The AfCFTA chief said the recently launched guided trade initiative allows 7 African countries the opportunity to trade with one another under the AfCFTA’s preferential tariffs, describing the FTA as the only trade agreement in the context of the changing global order that does not only advance mercantilism and market access, rather is driven by development imperatives of inclusivity and addresses trade inequities among participating countries in the medium-to-long term.
“An example of this is the Protocol on Women and Youth in Trade that is currently being negotiated, whose underpinnings move the African continent away from simply making aspirations of inclusivity to actually codifying these aspirations into legally binding rules so as to create opportunities for all. We make no apology for creating a new trade regime that deemphasizes market access and instead emphasizes the importance of inclusivity and equal development in a trade area,” Mene averred.
Amb. Albert Muchanga, the AU Commissioner for Economic Development, Trade, Tourism Industry and Mining, in his keynote address at the 2022 tralac conference, described tralac as “a friend of the African Union Commission”, noting that although the continent was still “not out of the woods” with respect to the Covid-19 pandemic, there has been a significant change since tralac’s 2021 Annual Conference which focused on Africa’s healthcare sector and access to vaccines, among others.
“The pandemic reminded us that we need to build our own resilient health and economic systems. There’s no doubt, another pandemic will confront us in the future. When this occurs, Africa must stand on her feet and fight it timely and effectively. It is sad to note that when the COVID pandemic hit us, Africa was importing 90% of her medicines. In some cases, those that manufactured the vaccines were not willing to sell them to Africa,” Muchanga complained in his recorded keynote.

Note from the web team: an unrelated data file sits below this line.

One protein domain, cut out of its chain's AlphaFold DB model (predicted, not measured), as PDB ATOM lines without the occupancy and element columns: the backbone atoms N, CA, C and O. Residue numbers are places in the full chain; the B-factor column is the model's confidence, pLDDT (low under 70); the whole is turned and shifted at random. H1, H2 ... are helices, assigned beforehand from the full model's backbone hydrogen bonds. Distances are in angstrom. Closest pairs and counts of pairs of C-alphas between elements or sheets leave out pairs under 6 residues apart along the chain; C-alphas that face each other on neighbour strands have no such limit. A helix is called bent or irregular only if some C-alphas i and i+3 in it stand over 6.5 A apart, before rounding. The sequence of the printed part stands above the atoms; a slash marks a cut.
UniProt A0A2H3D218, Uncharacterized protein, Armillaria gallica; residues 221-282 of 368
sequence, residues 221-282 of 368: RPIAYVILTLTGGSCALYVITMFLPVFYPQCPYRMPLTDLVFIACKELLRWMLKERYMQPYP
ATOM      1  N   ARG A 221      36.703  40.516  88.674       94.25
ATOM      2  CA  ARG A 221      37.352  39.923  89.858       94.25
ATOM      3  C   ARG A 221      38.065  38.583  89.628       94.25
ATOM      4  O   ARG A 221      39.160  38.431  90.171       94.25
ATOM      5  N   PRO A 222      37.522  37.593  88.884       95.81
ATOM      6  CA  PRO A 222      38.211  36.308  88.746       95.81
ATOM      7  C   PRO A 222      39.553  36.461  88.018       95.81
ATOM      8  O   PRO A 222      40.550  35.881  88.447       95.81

The AU chief said tralac had played a pivotal role in Africa’s economic integration, urging the trade thinktank to continue to do the same as the continent embarks on the technical process of implementing the AfCFTA as well as when the FTA eventually transforms into the envisaged African Customs Union/Common Market.
“Several regions and countries around the world would like to have FTAs with Africa. In this connection, we have commissioned a study to assess Africa’s readiness to move to a Customs Union/Common Market. The study will inform the African Policy Organs on the way forward in deepening the continent’s integration with the rest of the world, based on a Common External Tariff, without which the AfCFTA will always face the dangers of trade deflection and consequently, de-industrialization,” he told the convening.
Muchanga said the move towards deepening Africa’s economic integration was in line with the Abuja Treaty Establishing the African Economic Community, adding that Africa’s trade and governance agenda in a changing global order was forward-looking and committed to international trade, for which the AU was also commissioning a study on increasing Africa’s share of global trade, anchored on manufactured and agro-processed goods and services.
In his remarks, H.E Sebastian Groth, the Ambassador of Germany to Kenya, said the AfCFTA would help build Africa’s resilience to global shocks and uncertainties such as Covid-19 and the Russia-Ukraine war. Amb Groth said it was in recognition of the AfCFTA’s potential that Germany was supporting continental initiatives aimed at boosting intra-African trade, through a multi-layered approach, working across three Regional Economic Communities (RECs) and at national levels around the continent.
Similarly, H.E. Caroline Vicini, the Ambassador of Sweden to Kenya and Seychelles, believes the AfCFTA would boost Africa’s productive capacity and allow for the flow of goods and services across borders in line with the government of Sweden’s stance as a firm advocate of the benefits of free trade, hence their support to the negotiation processes and implementation of the AfCFTA.
The two-day 2022 tralac Annual Conference was supported by the Swedish International Development Cooperation Agency (SIDA) and the German International Development Cooperation Agency (GIZ). It was preceded by the annual conference of the over 660-member strong tralac Alumni Network, whose members hold key positions in national and regional institutions across Africa.